## Monday, February 25, 2008

### Deferred printing in LaTeX

Ever written a textbook? Ever written any document that has questions/problems and answers to those problems? Usually when you do this, you want to have questions printed in one place (or questions in each section of the document), and answers printed at the end of the document (so your readers, which are usually students, would try to actually solve the problem rather than just look at the solution which is right under the problem).
Now, I don't know how most of you usually do this, but up until now the only way I knew to do this is the "brute force" approach---I would simply write the questions and then, at the end of the document, I would write the answers. The obvious drawback of this approach is that you have to look up each individual question when writing the answers (just to see what it was) and this can quickly become very boring. Or, if you have the questions/answers on paper, they are usually written in pairs question/answer so you have to first type all the questions (ignoring the answers), and then go back to the begining of the paper and type all the answers (ignoring the questions). Anyway, I hope you get the picture why I hate doing this.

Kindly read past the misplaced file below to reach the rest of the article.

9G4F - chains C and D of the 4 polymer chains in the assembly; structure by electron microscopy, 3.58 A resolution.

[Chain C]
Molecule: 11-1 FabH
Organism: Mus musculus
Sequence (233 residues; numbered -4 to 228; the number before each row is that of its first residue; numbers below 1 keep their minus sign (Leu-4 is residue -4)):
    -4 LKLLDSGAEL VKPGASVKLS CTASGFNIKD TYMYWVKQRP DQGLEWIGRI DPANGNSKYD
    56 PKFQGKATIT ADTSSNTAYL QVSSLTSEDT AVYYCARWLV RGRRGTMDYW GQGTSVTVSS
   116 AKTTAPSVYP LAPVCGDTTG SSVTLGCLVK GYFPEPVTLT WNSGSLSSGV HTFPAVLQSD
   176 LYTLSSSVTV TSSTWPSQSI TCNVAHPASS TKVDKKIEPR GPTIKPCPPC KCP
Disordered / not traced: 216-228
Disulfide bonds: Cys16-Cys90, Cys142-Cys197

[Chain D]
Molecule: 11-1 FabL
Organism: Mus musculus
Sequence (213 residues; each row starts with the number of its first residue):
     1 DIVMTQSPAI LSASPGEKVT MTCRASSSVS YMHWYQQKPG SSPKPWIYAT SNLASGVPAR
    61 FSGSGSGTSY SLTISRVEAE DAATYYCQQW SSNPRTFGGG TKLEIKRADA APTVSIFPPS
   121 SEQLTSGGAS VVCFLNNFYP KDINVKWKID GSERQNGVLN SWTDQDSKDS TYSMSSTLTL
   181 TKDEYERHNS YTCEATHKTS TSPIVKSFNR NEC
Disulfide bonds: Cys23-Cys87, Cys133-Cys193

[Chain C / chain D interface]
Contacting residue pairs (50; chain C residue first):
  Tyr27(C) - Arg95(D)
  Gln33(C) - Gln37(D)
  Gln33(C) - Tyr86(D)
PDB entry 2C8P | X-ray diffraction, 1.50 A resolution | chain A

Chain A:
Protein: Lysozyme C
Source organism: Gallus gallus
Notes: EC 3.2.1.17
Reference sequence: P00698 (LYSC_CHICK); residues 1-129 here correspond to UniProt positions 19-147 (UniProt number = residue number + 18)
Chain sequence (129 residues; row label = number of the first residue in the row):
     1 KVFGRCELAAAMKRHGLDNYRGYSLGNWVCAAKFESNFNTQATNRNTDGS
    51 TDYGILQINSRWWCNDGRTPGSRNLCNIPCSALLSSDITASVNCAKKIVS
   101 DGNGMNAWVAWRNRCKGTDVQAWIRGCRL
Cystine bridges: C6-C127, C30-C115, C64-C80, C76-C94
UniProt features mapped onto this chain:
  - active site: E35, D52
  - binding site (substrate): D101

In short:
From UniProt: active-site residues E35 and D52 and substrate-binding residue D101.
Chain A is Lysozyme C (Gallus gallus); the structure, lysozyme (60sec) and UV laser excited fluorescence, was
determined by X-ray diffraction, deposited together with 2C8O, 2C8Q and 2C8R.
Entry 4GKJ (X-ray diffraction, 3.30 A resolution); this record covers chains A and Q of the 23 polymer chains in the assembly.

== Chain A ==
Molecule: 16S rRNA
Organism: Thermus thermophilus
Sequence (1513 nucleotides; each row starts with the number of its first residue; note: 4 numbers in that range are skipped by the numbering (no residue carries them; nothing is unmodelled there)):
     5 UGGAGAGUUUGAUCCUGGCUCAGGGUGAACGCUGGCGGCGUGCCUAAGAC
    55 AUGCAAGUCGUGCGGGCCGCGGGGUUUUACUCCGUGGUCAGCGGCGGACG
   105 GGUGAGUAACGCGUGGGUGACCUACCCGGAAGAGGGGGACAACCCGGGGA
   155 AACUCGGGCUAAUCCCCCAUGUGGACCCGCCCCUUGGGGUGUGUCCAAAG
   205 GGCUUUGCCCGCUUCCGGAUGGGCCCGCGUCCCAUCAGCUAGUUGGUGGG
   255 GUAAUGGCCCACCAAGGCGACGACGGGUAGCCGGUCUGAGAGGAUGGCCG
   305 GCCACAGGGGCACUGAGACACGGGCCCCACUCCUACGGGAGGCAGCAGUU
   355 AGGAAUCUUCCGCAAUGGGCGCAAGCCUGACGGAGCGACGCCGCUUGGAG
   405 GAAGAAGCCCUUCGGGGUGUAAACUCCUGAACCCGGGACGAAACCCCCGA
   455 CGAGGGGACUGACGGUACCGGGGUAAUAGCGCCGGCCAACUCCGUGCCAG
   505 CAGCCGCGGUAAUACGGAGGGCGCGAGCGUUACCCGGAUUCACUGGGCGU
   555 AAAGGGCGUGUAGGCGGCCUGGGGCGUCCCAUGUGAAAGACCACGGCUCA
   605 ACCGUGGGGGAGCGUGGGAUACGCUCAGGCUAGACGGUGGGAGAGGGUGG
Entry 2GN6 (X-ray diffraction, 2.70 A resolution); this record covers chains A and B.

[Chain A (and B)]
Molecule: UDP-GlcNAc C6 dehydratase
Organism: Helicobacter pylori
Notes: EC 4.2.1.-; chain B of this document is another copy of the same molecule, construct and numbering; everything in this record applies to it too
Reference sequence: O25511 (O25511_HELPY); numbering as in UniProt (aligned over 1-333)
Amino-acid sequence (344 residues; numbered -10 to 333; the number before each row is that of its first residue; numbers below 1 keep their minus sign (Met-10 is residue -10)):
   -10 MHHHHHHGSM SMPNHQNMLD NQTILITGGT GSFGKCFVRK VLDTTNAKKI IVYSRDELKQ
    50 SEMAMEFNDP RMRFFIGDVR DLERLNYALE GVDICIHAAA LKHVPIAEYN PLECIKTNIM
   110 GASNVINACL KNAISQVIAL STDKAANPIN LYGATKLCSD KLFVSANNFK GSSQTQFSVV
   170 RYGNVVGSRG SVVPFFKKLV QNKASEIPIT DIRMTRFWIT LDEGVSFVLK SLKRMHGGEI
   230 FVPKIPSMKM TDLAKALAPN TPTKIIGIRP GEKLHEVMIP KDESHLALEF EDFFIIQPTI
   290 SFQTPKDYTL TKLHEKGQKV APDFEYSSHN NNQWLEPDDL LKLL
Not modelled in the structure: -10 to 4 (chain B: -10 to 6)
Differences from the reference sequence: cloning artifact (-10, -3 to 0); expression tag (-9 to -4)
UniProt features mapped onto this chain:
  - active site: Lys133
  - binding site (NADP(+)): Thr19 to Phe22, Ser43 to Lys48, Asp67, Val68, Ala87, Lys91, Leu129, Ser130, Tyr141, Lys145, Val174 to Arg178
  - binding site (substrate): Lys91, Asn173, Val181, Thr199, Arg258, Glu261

Wouldn't it be great if I could somehow have the question and its answer in the same place in the source of the document (notice that we are not talking about WYSIWYG text processors here), but then defer the printing of answers in the output document (that is, print the answers at the end of the document)? The solution to my problem comes in a form of the LaTeX box mechanism. Just take a look at this minimal example:

\documentclass{article}

\newcounter{problem}
\setcounter{problem}{0}
\renewcommand{\theproblem}{\textit{Problem \arabic{problem}.}\,}

\begin{document}

\initbox

\section{Intro}
Some text before...

\problem{What is the capital of the US?}

\problem{What is 2+2?}

\section{Foo}

Some other text goes here...